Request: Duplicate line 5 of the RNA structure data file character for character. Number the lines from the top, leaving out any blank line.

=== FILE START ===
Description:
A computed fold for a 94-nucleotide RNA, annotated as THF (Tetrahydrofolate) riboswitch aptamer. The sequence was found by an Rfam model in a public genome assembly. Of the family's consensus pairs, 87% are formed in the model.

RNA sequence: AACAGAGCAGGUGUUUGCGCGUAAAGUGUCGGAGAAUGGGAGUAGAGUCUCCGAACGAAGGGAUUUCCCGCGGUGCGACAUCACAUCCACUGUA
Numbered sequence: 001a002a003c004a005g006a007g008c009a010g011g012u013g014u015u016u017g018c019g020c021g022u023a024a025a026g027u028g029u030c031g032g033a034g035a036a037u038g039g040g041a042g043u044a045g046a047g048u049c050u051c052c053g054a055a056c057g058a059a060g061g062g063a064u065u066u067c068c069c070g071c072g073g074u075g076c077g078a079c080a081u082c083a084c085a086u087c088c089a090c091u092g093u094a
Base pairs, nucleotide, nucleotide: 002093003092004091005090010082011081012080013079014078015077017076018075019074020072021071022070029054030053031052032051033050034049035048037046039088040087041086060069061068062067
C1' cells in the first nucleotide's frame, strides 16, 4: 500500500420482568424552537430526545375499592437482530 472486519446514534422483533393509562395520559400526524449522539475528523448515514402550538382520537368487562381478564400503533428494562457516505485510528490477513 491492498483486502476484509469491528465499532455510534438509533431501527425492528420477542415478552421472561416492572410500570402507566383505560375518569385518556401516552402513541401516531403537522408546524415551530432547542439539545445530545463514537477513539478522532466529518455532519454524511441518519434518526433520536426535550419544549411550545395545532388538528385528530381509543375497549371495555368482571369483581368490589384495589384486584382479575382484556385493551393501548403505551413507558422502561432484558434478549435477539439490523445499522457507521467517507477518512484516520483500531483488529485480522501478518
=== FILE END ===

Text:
Base pairs, nucleotide, nucleotide: 002093003092004091005090010082011081012080013079014078015077017076018075019074020072021071022070029054030053031052032051033050034049035048037046039088040087041086060069061068062067